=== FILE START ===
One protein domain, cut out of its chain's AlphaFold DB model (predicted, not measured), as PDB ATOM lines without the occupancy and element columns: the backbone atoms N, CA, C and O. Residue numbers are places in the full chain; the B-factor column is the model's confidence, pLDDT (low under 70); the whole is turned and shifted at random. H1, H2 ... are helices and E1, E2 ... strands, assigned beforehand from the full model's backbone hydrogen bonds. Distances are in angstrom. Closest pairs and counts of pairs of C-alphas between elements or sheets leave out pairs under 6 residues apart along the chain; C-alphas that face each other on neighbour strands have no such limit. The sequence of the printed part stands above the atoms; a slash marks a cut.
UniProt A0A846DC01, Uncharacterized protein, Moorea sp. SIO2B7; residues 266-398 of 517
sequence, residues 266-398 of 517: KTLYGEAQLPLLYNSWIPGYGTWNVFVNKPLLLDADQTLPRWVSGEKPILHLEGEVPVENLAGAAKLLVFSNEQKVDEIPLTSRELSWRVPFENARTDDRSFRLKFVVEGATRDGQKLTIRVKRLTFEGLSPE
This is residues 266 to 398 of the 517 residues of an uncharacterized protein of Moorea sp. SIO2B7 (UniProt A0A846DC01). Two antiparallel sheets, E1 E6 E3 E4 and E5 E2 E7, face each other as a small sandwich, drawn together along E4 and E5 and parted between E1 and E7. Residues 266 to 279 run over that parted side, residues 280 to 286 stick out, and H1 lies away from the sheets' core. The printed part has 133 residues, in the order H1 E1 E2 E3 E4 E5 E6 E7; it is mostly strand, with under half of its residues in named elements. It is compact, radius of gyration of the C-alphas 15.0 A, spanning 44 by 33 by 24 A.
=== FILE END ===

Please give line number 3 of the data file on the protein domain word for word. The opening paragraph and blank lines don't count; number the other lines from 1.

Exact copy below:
This is residues 266 to 398 of the 517 residues of an uncharacterized protein of Moorea sp. SIO2B7 (UniProt A0A846DC01). Two antiparallel sheets, E1 E6 E3 E4 and E5 E2 E7, face each other as a small sandwich, drawn together along E4 and E5 and parted between E1 and E7. Residues 266 to 279 run over that parted side, residues 280 to 286 stick out, and H1 lies away from the sheets' core. The printed part has 133 residues, in the order H1 E1 E2 E3 E4 E5 E6 E7; it is mostly strand, with under half of its residues in named elements. It is compact, radius of gyration of the C-alphas 15.0 A, spanning 44 by 33 by 24 A.